From Hero to Zero: The Tale of Geovany Soto's Continued Struggles

Chris GreccoContributor IMay 17, 2012

CHICAGO, IL - APRIL 22: Jay Bruce #32 of the Cincinnati Reds is tagged out on a squeeze play by Geovany Soto #18 of the Chicago Cubs at Wrigley Field on April 22, 2012 in Chicago, Illinois. (Photo by Jonathan Daniel/Getty Images)
Jonathan Daniel/Getty Images

There are some things in Major League Baseball that simply are just astounding.

From some of the bizarre unwritten rules about where not to walk on the field, to the outlandish contracts given to players who fail 70 percent of the time, baseball doesn't always make sense.

We are in a fortunate year for the sport, where we are seeing the emergence of some of the most talented players in some time coming into the big leagues and succeeding, as fans bear witness to the talents of Bryce Harper and Mike Trout.

It makes you wonder sometimes, how players can just simply disappear from the spotlight.

Enter: Geovany Soto, the once-promising catcher of the Chicago Cubs, who now posts a dismal sub-.200 batting average and disappears when the team needs him the most.

Soto became an integral member of the Cubs back in 2008, a season in which he became the first rookie catcher to start for the National League in the All-Star game. The future looked bright, as Soto was working well with the pitching staff as well as producing at the plate. Unfortunately for the Cubs, this productivity would soon begin to fade at a rapid pace.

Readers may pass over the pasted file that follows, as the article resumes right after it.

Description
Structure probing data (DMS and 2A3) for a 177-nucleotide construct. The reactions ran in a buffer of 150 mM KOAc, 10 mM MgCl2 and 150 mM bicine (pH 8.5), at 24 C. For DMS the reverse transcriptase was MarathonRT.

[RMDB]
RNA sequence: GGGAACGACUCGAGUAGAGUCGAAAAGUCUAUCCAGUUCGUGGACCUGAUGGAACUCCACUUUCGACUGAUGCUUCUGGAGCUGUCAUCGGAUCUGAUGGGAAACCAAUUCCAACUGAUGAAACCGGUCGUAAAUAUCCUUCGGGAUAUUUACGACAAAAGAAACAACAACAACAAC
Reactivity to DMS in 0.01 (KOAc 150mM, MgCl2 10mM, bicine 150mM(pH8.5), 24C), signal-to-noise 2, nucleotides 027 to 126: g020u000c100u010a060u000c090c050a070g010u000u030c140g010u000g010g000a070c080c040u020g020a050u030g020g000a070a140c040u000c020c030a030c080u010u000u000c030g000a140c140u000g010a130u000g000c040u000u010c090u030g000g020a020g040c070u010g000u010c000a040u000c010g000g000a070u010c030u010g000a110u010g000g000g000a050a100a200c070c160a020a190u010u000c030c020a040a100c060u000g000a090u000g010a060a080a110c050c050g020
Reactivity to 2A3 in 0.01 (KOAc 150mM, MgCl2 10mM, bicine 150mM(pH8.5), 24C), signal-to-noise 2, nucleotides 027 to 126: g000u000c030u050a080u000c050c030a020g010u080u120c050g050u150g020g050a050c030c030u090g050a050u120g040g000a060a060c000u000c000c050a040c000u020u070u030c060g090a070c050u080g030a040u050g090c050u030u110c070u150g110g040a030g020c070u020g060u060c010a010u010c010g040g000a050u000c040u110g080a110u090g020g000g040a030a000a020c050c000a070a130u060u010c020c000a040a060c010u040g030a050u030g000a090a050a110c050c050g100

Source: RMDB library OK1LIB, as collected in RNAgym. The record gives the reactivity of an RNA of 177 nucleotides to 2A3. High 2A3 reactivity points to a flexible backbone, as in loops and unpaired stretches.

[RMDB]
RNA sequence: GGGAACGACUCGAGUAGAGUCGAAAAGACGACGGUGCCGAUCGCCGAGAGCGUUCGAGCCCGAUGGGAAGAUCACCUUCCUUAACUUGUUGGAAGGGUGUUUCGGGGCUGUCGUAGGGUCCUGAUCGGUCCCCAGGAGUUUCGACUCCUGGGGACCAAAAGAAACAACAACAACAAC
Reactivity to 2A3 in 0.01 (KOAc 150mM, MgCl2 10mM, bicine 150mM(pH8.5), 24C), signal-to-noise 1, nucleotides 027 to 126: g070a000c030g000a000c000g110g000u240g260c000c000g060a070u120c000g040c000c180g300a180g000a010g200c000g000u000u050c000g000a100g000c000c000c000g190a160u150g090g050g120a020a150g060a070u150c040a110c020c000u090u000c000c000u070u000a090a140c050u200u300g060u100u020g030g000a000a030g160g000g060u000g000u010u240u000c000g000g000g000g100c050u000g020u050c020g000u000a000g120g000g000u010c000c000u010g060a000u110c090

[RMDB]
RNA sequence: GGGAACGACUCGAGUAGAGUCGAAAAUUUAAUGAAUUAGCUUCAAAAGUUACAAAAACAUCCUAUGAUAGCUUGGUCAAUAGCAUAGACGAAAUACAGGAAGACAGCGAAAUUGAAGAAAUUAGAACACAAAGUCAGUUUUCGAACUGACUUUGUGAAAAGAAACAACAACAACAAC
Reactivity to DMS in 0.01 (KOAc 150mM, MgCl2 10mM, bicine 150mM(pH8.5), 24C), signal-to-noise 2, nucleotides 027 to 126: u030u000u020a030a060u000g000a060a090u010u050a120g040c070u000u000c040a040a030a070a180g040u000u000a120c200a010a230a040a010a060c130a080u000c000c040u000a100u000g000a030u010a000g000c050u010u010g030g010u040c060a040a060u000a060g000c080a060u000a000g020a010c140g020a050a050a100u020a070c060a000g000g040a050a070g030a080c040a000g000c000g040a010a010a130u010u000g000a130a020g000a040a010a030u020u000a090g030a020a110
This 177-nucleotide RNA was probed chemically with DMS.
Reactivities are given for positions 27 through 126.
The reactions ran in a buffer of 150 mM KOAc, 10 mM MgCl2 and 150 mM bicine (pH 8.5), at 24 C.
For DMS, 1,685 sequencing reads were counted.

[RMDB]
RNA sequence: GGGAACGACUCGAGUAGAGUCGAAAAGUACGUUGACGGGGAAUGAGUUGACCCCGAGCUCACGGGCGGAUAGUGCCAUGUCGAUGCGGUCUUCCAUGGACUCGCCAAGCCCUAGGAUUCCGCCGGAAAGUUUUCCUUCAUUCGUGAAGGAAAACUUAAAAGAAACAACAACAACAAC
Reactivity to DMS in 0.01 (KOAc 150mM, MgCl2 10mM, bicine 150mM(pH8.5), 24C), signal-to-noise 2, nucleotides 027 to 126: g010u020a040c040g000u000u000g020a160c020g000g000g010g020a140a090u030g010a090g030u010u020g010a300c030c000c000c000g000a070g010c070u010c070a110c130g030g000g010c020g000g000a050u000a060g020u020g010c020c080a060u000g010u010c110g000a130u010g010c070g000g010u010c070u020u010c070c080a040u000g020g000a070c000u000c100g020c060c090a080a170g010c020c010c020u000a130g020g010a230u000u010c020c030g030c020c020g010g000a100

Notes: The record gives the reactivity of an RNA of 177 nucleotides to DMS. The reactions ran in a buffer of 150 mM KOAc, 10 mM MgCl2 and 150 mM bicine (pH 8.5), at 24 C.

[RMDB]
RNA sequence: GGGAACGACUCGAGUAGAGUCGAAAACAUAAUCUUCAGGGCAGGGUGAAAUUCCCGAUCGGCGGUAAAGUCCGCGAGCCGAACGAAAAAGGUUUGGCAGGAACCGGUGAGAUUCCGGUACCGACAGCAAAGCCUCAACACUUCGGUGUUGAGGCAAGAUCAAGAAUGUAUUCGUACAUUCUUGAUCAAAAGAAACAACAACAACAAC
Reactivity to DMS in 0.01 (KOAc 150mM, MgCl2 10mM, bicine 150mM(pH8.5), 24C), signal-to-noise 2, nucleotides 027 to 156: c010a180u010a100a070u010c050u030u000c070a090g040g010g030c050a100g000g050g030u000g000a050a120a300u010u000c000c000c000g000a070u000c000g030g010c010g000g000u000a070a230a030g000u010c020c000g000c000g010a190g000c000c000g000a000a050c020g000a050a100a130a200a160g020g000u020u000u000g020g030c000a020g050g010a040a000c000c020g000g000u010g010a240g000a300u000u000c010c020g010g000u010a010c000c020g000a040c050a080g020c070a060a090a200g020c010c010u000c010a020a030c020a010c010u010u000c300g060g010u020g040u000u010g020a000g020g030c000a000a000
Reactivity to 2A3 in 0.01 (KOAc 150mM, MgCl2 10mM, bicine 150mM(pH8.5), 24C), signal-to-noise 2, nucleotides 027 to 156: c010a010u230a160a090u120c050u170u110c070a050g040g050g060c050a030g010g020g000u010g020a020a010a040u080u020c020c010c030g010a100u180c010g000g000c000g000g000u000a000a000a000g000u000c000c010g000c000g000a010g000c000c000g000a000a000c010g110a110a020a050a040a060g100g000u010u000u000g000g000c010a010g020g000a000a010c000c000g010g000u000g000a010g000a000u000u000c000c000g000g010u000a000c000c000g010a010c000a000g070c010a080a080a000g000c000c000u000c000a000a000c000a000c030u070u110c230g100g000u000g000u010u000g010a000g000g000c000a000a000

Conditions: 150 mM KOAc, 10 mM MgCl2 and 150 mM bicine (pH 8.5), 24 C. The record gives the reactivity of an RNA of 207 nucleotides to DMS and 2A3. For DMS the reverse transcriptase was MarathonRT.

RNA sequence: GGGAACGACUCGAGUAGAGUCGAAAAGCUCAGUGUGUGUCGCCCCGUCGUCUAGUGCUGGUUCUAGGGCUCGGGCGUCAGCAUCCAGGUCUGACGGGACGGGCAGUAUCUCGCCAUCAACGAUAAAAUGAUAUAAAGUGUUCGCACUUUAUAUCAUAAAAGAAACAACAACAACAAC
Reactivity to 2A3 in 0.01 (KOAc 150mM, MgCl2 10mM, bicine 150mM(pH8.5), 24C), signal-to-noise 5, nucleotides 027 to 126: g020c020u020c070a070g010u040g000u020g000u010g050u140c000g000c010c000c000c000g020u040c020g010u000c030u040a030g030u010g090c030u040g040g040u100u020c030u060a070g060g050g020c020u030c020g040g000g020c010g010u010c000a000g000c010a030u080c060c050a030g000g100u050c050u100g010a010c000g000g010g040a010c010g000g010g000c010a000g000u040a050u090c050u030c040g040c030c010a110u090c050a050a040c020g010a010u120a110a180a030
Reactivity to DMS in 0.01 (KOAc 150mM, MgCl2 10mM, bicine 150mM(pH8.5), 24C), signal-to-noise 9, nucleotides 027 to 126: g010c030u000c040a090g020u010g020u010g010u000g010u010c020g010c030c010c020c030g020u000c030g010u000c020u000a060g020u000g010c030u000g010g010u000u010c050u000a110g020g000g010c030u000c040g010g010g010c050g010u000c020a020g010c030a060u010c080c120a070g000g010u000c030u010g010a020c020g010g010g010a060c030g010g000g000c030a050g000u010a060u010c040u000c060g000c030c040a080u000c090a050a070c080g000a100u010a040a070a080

After his Rookie of the Year campaign in 2008, his batting average dropped to the low .200s, however, the following season, in a contract year, he showed once again that he had the capabilities to be a solid investment, and the Cubs rewarded him with a nice contract.

This contract would be just another bad move by the Cubs, as Soto would soon showed that he is not the player the Chicago brass thought he would be.

In the 2012 campaign, Soto has continued to struggle and has shown that, besides his above-average defense, he offers very little value to the Cubs and the direction they are headed as an organization.

Soto's plate discipline has dropped off from early in his career and he just cannot keep up with the dominant pitchers in the league now. Aside from that, he is clearly the slowest player on the Cubs, an organization which has a new mentality of being a hustle team, something that Welington Castillo or Steve Clevenger would provide much better value to.

The Cubs are in a position where they need to evaluate their talent and decide who is going to be included in their five-year plan.

My personal belief is that they should start to make the necessary changes and give young guys a chance to show their worth. Theo Epstein and Jed Hoyer should look to move Soto to the Nationals, with an eye towards bolstering the less-than-stellar pitching staff, who could definitely use some good, young arms, especially in the bullpen. 

Soto's career is just another curious case of a player coming into the league with all the promise in the world, only to pull an anti-Hercules, turning back into a mortal being.